Within the overall direction of the programme of the group, and in discussion with Dr. Le Quesne, them post-holder will make a significant input into determining the direction of a project targeting dysregulated translational control in the tumour environment.

-To develop and apply a broad range of in situ analytical techniques in order to pursue the research objectives of the group.

-To participate in collaborative research, both within and external to the Toxicology Unit.

-To be actively engaged in the dissemination of new research results in the form of scientific papers.

-To present scientific work at seminars within the Unit and at external meetings where appropriate.

-To communicate and collaborate with others to develop the most appropriate methodologies, and to receive training in the use of relevant experimental techniques.

-To contribute towards the smooth running of the group including the effective use of resources, training of others e.g. visiting workers/students and taking responsibility for the use of communal facilities.

-To contribute to the Unit’s mission in the public engagement of science.

This post is of a finite duration and offers no guarantee of continued employment with the MRC.



Education / Qualifications / Training required:

Essential:

- PhD in a biological sciences subject, particular molecular biology, cell biology, cancer biology, or molecular pathology. Experience of RNA biology / translation control is vital, and previous histological or other image-based cell biology methods would be advantageous.

- An understanding of the basics of translational control.

- A basic understanding of tumour biology.

- Basic statistical analyses as applied to large datasets

Desirable:

- Experience or training in bioinformatics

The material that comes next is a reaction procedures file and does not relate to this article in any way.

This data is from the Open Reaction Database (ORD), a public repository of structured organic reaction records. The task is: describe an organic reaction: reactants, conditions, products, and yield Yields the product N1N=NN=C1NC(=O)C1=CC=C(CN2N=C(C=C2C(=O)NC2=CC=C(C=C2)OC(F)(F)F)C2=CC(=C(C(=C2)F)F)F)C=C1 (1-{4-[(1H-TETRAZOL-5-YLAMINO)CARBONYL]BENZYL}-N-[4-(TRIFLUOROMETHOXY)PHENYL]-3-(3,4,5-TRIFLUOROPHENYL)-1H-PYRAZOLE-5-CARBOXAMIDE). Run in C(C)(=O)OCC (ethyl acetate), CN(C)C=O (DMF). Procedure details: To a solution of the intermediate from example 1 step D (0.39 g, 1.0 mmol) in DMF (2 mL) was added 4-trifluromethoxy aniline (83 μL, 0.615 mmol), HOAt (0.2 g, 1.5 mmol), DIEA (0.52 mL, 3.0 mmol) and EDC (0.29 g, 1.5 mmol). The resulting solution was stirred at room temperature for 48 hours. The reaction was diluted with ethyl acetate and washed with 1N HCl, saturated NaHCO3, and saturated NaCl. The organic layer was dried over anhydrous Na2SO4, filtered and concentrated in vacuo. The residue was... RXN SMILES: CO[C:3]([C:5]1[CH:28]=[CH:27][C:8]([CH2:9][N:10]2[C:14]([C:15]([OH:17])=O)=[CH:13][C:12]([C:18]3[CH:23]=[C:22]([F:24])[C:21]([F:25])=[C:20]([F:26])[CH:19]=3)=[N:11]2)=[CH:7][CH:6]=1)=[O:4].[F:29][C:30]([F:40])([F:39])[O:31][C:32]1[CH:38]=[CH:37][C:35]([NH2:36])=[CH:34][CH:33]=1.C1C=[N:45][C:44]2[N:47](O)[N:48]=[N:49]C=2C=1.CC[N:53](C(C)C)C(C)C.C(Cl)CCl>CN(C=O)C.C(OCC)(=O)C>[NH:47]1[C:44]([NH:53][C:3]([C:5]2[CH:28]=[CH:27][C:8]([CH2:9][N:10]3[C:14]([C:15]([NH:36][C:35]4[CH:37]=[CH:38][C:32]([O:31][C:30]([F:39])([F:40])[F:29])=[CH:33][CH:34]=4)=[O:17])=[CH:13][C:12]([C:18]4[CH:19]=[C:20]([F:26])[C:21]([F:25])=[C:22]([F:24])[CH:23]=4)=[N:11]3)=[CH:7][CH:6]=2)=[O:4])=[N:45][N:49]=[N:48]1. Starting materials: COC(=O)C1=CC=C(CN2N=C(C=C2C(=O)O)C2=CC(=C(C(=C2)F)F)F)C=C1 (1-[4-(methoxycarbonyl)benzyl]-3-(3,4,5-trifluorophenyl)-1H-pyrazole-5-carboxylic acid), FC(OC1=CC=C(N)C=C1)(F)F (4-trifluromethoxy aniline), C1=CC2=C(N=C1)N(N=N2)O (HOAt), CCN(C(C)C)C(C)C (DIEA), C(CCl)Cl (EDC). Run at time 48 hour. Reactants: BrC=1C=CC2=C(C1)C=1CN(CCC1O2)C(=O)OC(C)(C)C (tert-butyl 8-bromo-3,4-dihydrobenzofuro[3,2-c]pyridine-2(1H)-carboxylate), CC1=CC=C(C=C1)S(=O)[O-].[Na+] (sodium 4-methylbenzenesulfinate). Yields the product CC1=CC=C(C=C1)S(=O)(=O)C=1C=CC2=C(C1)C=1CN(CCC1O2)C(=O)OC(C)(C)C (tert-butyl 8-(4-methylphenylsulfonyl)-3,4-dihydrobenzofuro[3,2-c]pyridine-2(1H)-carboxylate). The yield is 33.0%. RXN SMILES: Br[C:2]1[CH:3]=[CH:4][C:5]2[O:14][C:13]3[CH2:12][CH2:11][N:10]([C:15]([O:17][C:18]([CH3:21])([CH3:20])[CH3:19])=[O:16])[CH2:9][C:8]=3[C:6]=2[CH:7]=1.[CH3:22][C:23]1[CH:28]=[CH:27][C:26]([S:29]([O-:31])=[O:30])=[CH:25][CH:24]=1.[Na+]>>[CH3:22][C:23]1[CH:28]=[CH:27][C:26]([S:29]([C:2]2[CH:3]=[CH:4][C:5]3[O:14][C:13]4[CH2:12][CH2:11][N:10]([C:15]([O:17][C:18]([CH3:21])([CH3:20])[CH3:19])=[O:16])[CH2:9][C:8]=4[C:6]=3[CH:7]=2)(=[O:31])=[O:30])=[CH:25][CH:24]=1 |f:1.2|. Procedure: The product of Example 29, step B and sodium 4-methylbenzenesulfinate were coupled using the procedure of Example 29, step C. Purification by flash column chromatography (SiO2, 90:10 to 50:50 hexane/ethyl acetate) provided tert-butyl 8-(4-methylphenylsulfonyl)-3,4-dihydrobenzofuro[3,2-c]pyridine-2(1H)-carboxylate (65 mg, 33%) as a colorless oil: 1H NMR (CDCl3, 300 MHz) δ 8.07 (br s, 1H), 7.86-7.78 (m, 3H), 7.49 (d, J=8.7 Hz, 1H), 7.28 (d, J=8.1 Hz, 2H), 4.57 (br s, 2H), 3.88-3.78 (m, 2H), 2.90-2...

- Training in microscopic tissue interpretation

- Experience with survival analysis

Previous work experience required:

Essential:

 Advanced RNA biology techniques OR quantitative in situ histological methods

Knowledge of techniques aimed at assessing translation control, particularly deep-sequencing approaches (ribosome profiling) or array based methods.

Statistical data analysis

Desirable:

- Microscopic interpretation of tissues

- Quantitative histopathological methods

- Work with cancer models

- Statistical survival analysis (Cox/Kaplan-Meier methods)

- Bioinformatic/statistical data handling expertise (eg R, Stata software packages)

- Knowledge and experience:

Essential:

- Proven skills in working independently to solve experimental problems

- Ability to establish new techniques in the laboratory

Desirable:

- Experience of training others ‘on the job’ and ability to write manuscripts for international journals.


- Personal skills/behaviours/qualities:

Essential:


- Vision and ability to plan and manage projects over the medium term

- Able to demonstrate leadership ability within their research

- Drive and focus to work at highly competitive international level with full commitment to publication of data

- Strong commitment to team work


Desirable:


 - Able to collaborate and provide advice to other researchers both inside and outside the Unit



The above lists are not exhaustive and the job holder is required to undertake such duties as may reasonably be requested within the scope of the post. All employees are required to act professionally, co-operatively and flexibly in line with the requirements of the post and the MRC.

The MRC is a great place to work and progress your career, be it in scientific research or the support functions.


The MRC is a unique working environment where our researchers are rewarded by world class innovation and collaboration opportunities that the MRC name brings. The MRC is an excellent place to develop yourself further and a range of training & development opportunities will be available to you, including professional registration with the Science Council.


Choosing to come to work at the MRC means that you will have access to a whole host of benefits from a final salary pension scheme and excellent holiday entitlement to access to employee shopping/travel discounts and salary sacrifice cycle to work scheme and childcare vouchers, as well as the chance to put the MRC on your CV in the future.

 

Our success is dependent upon our ability to embrace diversity and draw on the skills, understanding and experience of all our people. We welcome applications from all sections of the community irrespective of gender, race, ethnic or national origin, religion or belief, sexual orientation, disability or age. As "Disability Confident" employers, we guarantee to interview all applicants with disabilities who meet the minimum criteria for the vacancy.

 

Final appointments will be subject to pre-employment screening.

This opportunity is closed to applications.